Lunchtime; View east on Harrison from 2nd Av. North; weather foggy
Construction on grounds of Century 21 Exposition (Seattle World's Fair).
Date: 1962-03-07View this item
Flower house on Blvd. East
Boulevards of the World at the Century 21 Exposition (Seattle World's Fair). "The Boulevards of the World area is the shopping center of the fair. Stores, stands and kiosks displaying the goods and gifts of a dozen nations line the gay and colorful thoroughfares that tie the five theme Worlds of Century 21 together. Exotic shops and restaurants are on Boulevard East, Boulevard West, Freedom Way and United Nations Way. In among the bazaars are fine restaurants and elegant exhibits. In the streets, kiosks display food and favors for sale, while along the edges are benches for the sightseers." (Official Guide Book, Seattle World's Fair 1962. Seattle: Acme Publications. p. 119.)
Date: 1962-07View this item
Camp Fire Girls Day; view N.W. on Third Av. No.
Camp Fire Girls Day at the Century 21 Exposition (Seattle World's Fair). “The World’s Fair flagpoles that Camp Fire Girls’ candy mint sales built were dedicated yesterday in the Plaza of the States. Some 10,000 Camp Fire Girls attended. The Camp Fire Girls’ events attracted more than 20,000 of the record number of fairground visitors yesterday.” (Seattle Times, May 6, 1962.)
Date: 1962-05-05View this item
U.S. Science Pavilion; Hatching chickens
United States Science Pavilion, Century 21 Exposition (Seattle World's Fair). “Beneath five arching towers representing man’s constant striving for knowledge for the universe will be presented the most significant scientific display ever assembled…It is the United States Government’s Science Exhibit, a $9,000,000 program of participation including a giant six-building pavilion and unique exhibits dedicated to showing the peaceful uses of science. Stepping out of the textbook into the techniques of showmanship will be the authentic story of the tremendous break-throughs in the barriers which now stand between man and his conquering of space, his control of weather, disease, and over-population of the world.” (Washington State Dept. of Commerce and Economic Development. Seattle World's Fair preview. Seattle: Acme Publications, 1961, n.p.)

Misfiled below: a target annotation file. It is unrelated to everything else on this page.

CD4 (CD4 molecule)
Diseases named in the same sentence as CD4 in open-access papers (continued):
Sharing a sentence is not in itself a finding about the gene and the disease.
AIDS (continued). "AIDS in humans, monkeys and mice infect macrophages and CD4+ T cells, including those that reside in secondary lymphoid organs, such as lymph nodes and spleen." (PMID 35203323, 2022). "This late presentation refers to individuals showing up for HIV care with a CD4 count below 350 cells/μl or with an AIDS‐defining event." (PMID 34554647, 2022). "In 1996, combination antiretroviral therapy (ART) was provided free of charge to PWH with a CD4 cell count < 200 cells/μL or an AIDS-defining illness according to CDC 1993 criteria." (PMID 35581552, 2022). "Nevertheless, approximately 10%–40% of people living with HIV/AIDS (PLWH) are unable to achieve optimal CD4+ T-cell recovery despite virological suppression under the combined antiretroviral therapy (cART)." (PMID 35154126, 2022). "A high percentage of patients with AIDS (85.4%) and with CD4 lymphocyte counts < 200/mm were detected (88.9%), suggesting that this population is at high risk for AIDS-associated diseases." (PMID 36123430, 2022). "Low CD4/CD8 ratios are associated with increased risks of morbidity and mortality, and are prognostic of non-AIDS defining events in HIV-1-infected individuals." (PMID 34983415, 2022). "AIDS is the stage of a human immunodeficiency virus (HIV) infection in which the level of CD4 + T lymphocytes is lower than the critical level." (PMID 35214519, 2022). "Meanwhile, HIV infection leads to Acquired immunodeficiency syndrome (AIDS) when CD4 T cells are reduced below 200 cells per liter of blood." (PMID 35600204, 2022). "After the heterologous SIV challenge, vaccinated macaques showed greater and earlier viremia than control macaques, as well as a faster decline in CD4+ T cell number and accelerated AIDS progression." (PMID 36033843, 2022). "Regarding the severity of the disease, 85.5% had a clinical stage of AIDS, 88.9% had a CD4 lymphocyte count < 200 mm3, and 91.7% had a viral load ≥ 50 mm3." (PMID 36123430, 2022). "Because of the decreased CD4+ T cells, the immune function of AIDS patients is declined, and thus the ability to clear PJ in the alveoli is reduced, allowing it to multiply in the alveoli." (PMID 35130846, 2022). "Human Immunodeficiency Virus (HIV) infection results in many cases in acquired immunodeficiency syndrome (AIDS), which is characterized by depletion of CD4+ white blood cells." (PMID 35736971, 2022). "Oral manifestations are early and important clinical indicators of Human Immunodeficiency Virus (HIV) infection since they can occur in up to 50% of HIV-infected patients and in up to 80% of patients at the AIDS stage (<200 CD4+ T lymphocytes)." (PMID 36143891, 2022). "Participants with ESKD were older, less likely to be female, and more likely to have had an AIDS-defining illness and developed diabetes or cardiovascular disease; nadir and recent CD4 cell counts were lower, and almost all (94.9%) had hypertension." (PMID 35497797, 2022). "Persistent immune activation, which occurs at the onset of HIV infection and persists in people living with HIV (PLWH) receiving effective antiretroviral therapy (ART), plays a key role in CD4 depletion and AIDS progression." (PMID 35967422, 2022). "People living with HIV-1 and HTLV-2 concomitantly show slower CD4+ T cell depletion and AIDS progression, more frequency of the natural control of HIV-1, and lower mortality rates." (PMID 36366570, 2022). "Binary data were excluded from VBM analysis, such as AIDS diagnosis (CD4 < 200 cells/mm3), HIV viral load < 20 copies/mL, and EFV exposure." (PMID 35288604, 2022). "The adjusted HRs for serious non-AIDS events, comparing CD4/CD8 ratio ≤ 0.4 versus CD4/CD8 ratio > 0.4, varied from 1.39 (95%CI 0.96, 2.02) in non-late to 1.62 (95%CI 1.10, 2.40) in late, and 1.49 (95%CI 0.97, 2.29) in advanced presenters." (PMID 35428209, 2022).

Date: 1962-10View this item
2 houses on Harrison between 1st Ave. & Warren; at extreme right is corner of Warren Ave. School. View N.E.
Future site of the Century 21 Exposition (Seattle World’s Fair). In 1956, the City of Seattle’s Civic Center Advisory Committee selected land surrounding the existing Civic Auditorium at the foot of Queen Anne Hill for the site of the Century 21 Exposition and a future Civic Center for the city. In 1957, the city acquired the property through condemnation. With a few exceptions, including the Civic Auditorium (which was transformed into the Opera House) and the National Guard Armory (which became the Food Circus), most existing buildings were demolished. This set of photos documents the site before demolition began.
Date: 1957-10View this item
Alweg monorail : the fascinating story of the world's most modern transportation system
Booklet describing the Alweg Monorail, which was built for the Century 21 Exposition (Seattle World's Fair) to carry passengers from downtown Seattle to the exposition grounds. From Page 3: "The installation of an Alweg monorail system in Seattle has...demonstrated convincingly that monorail is capable of performing successfully the complex task of moving large numbers of people within an urban area - the basic function of any mass transit system."
Date: 1962View this item